All posts by thor


The call for papers and performances for the International Conference for Live Coding has been published on our ICLC Website. We are pleased to announce a the call for papers for the International Journal of Performance Art and Digital Media (issue 12.2) to be published in 2016. If the theme fits the JPADM call, we hope that ICLC authors will consider turning their papers into journal articles for this publication. In terms of timing, this fits well: the ICLC conference is in July 2015, and the 500 abstracts for the JPADM are due in before September 15th.

Live Coding in Education Symposium – Report

The third symposium in our research network series took place in Cambridge on January 9th. Hosted by Pam Burnard, an education specialist, the event had the theme of “Live Coding in Education.” This was our smallest symposium, designed to be a dialogue between secondary school teachers and live coders, exploring how to respond to new IT curriculum.

For us live coders the event was very interesting and … educational. Topics ranged from discussions of how to teach creativity with code as means, to improvisation, conversation with code, coding as performance, the reversion back to Smalltalk, feminism, sharing of repertoire, and the role of live coding in IT education. It seemed that the biggest hurdle for introducing live coding in schools is the limited scope teachers have for exploring extracurricula topics: they need all the time they can get to get through the most basic things they are supposed to cover.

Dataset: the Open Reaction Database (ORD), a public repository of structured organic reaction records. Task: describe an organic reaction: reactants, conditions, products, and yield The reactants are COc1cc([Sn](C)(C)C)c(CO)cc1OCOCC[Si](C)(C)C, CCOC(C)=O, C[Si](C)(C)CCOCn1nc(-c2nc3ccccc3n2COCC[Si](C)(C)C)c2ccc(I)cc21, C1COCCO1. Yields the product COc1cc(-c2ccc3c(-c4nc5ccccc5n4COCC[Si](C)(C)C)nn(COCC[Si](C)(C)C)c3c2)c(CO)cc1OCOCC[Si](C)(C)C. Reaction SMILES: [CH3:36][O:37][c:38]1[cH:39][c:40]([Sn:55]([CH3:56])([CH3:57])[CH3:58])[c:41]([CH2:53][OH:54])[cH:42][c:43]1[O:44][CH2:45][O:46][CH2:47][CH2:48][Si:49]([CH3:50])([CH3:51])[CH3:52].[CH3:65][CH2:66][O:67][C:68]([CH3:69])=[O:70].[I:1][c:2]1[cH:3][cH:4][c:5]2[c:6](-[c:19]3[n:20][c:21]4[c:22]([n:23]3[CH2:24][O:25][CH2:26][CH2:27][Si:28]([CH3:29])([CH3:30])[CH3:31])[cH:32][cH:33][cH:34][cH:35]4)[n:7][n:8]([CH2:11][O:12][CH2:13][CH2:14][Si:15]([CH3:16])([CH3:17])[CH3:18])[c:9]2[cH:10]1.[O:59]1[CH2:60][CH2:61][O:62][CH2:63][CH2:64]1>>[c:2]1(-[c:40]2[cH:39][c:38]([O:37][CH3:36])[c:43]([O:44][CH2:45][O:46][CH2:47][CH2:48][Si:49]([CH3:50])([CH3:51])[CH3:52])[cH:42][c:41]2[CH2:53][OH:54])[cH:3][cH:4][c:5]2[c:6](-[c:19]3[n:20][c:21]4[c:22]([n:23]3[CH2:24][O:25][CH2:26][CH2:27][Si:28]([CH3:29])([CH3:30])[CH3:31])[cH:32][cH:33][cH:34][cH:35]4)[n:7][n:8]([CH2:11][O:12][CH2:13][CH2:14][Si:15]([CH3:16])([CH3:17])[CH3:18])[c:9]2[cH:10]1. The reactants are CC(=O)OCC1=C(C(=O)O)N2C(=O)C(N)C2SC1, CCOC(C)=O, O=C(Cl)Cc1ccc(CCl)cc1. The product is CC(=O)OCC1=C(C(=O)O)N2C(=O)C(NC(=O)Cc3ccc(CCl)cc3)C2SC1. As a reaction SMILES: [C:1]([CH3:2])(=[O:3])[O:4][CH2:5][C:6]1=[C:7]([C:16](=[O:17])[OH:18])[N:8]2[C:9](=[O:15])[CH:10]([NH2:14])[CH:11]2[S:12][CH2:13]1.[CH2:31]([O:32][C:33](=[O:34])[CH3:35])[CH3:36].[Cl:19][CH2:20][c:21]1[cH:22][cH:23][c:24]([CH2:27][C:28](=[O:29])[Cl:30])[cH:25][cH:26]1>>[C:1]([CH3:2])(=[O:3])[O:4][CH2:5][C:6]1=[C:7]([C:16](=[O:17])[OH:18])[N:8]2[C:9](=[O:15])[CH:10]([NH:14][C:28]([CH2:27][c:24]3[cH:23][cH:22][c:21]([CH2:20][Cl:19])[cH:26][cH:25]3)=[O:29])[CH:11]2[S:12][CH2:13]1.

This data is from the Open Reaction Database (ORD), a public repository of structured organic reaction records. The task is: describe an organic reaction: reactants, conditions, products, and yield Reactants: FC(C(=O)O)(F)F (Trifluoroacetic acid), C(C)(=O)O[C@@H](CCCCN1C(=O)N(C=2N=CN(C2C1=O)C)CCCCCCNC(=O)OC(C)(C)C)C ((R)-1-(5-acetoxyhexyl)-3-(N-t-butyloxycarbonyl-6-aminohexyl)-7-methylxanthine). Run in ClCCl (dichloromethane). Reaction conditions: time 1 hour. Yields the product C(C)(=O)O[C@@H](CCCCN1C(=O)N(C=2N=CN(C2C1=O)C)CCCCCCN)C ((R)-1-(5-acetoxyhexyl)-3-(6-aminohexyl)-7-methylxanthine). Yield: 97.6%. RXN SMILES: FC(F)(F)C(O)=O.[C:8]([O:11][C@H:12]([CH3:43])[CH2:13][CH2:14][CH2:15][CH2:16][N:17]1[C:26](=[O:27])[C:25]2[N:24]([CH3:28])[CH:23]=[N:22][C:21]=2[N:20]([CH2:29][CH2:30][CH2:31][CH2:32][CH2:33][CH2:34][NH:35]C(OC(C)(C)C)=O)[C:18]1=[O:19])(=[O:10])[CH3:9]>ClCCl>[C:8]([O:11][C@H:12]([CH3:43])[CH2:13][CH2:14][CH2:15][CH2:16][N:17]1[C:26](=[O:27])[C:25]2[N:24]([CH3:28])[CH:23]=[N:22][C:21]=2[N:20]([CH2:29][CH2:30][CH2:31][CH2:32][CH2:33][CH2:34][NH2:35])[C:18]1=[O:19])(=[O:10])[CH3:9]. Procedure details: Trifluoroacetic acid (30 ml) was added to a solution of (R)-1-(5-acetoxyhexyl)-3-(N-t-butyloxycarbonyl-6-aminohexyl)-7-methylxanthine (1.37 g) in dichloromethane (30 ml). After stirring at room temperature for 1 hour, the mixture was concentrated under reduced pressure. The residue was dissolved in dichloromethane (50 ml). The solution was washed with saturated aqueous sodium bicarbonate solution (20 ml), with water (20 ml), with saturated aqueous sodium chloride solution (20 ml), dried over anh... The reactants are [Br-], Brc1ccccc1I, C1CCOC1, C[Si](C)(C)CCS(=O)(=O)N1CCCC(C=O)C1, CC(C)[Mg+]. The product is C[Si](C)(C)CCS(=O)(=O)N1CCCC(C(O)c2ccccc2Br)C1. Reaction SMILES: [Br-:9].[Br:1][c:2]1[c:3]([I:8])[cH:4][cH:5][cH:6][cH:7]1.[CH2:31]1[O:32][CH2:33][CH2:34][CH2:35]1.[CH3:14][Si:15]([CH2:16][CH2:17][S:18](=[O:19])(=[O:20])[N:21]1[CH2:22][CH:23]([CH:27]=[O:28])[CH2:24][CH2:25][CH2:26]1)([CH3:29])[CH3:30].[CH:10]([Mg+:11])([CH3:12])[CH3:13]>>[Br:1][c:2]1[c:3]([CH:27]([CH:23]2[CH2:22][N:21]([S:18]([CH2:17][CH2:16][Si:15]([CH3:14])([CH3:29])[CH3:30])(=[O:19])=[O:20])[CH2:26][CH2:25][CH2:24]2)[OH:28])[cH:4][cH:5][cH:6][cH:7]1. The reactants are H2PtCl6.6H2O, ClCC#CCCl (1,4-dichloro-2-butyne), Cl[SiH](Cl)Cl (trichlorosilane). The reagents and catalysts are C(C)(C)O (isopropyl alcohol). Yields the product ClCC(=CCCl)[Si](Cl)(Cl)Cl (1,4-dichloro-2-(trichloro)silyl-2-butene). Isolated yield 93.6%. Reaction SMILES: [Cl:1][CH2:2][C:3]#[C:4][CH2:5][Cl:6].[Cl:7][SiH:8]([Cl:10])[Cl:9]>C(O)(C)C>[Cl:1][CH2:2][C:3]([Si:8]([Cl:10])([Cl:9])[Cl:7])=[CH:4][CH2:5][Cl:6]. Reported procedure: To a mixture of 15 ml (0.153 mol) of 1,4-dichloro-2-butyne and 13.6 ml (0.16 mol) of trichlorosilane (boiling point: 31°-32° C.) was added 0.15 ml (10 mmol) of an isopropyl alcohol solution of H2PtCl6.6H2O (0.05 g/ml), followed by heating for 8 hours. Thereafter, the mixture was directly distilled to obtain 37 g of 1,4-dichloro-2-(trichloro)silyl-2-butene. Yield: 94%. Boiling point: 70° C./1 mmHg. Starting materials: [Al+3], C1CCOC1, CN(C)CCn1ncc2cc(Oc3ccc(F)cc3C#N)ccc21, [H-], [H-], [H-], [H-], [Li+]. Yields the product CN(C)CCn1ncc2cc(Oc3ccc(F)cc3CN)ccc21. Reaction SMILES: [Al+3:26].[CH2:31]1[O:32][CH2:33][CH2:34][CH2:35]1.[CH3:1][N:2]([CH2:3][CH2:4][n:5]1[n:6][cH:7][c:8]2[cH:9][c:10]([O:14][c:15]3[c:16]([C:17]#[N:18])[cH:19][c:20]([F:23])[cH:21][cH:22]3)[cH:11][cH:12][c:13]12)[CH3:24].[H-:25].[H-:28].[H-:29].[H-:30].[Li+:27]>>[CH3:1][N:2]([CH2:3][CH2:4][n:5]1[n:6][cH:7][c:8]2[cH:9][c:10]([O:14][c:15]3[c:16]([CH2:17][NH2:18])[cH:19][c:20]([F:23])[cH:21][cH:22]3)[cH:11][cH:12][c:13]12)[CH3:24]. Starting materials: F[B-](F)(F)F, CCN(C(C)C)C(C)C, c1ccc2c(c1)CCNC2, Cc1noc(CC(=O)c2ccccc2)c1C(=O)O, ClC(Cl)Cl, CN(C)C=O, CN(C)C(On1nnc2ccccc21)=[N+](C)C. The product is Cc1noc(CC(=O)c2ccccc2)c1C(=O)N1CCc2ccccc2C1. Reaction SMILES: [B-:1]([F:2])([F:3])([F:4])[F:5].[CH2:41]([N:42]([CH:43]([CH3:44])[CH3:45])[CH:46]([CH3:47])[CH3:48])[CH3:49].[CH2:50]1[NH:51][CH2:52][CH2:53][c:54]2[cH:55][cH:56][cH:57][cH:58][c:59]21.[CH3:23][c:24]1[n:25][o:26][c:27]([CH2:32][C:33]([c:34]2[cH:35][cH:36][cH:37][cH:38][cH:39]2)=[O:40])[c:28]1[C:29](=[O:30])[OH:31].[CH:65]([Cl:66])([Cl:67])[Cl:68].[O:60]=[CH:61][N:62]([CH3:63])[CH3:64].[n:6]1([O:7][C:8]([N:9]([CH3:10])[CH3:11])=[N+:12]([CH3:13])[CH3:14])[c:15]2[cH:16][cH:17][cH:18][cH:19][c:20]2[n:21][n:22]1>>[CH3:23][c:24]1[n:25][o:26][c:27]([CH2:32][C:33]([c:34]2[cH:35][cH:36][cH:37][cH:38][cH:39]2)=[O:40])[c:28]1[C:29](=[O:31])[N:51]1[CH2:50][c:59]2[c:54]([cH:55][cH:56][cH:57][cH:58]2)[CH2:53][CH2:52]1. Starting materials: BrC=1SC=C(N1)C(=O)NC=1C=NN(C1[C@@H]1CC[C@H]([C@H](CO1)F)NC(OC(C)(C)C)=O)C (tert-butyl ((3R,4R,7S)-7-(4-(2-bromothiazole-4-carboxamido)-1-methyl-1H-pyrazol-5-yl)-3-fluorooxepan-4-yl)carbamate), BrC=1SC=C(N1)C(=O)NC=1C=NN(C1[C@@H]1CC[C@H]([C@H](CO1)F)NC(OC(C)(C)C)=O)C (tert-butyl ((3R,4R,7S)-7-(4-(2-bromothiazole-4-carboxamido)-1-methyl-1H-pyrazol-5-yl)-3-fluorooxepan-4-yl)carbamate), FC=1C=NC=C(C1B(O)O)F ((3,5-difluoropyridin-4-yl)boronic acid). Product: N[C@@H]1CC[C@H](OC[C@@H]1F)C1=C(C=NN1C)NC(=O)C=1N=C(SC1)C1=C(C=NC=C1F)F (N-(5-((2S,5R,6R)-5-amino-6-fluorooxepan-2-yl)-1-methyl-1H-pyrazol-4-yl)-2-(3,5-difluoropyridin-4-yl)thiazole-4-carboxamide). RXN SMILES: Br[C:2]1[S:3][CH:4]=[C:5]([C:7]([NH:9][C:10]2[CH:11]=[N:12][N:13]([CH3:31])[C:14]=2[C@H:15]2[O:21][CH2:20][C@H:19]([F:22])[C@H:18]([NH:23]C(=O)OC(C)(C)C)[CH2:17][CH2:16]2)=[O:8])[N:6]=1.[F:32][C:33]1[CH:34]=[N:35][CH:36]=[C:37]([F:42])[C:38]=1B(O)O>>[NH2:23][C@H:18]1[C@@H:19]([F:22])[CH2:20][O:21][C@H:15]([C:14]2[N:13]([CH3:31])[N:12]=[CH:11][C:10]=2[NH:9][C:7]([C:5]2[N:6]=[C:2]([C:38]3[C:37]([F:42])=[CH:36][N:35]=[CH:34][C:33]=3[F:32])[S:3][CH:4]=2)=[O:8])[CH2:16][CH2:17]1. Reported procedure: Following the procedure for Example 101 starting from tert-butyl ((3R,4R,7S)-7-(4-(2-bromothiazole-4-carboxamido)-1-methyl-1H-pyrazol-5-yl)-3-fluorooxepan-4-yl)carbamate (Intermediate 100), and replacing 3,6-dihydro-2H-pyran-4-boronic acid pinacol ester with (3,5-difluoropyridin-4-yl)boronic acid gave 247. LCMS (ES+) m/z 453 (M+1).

Live Coding and Collaboration – A Report

The Live Coding and Collaboration symposium we ran in collaboration with the Department of Music in Birmingham went really well. The event started with a doctoral colloquium where researchers presented their work in progress, often challenging and expanding common definitions of live coding. The event involved a planning session for the International Conference for Live Coding which will take place in the University of Leeds in July, 2015. Some great ideas were presented, involving unconventional conference sessions and a good focus on quality food and beer (and let’s not underestimate live coding’s relationship with beer, in particular as we were in Birmingham).aa

The Friday symposium started with a paper session where presentations were given by Tom Hall on live digital notation, Scott Wilson and Norah Lorway on live coding networked music, Alex McLean on collaboration, André Damião on streaming objects, the team behind the Cambridge based Sonic Pi research project (Pam Burnard, Franziska Florack, Alan Blackwell and Sam Aaron), and Sang Won Lee on models of networked live coding. We had live sessions on live coding without computers, and after a fruitful closing discussion, planning the future, the day ended with the first performance of the Network Music Festival, set in Birmingham Music Department’s beautiful circular multichannel dome.


Live Coding and the Body Symposium in Brighton, 4th-6th July 2014